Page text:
Limited Super Puma Flights Resume
At least one operator in the North Sea has resumed flights with a Eurocopter Super Puma helicopter this week, the BBC reported on Tuesday, though it's a different model from the one that crashed into the sea on Aug. 23, killing four passengers. That Super Puma was on a normal approach to landing until about three miles from the runway, according to a preliminary report from the UK Air Accidents Investigation Branch, "when there was a reduction in airspeed accompanied by an increased rate of descent." The helicopter was "intact and upright" when it crashed into the sea about two miles offshore. Fourteen passengers and the pilot survived.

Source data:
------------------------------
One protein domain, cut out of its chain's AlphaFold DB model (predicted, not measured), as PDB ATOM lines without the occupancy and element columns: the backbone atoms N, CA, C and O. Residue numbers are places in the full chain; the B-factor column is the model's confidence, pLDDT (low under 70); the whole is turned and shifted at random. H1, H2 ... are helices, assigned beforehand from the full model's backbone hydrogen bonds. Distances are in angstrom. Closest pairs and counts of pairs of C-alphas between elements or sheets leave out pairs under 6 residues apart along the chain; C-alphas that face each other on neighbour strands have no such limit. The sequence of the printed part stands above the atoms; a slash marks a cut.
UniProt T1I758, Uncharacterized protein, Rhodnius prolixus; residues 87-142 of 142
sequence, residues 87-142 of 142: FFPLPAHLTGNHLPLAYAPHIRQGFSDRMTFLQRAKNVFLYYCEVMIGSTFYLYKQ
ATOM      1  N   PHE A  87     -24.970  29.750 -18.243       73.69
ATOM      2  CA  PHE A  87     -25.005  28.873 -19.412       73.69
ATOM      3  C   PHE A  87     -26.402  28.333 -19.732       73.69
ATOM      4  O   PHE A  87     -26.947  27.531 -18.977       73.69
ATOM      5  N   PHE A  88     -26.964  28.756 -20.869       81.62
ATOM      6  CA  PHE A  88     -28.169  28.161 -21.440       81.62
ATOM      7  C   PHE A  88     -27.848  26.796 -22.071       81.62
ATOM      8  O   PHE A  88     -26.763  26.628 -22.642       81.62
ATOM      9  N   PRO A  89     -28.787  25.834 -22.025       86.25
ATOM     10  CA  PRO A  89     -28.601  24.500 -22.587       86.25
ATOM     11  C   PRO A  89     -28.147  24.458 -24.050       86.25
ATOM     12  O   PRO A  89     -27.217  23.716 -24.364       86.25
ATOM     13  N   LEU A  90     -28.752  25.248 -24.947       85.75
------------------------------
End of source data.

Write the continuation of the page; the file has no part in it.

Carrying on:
Operators had voluntarily grounded the fleet, which comprises more than half of the aircraft serving the offshore oil industry in the UK. Bristow, an offshore helicopter operator, has resumed flying with a Super Puma AS332 L, a slightly different model from the L2 that crashed. Britain's Civil Aviation Authority said on Friday it doesn't think the accident was caused by an airworthiness or technical problem, according to Reuters, and the agency supported the operator's decision to resume flights. However, the AAIB said it didn't yet know what had caused the accident. The cockpit voice and data recorder was recovered last week. Industry unions have called for caution in using the fleet, noting that Super Pumas have been involved in five incidents since 2009.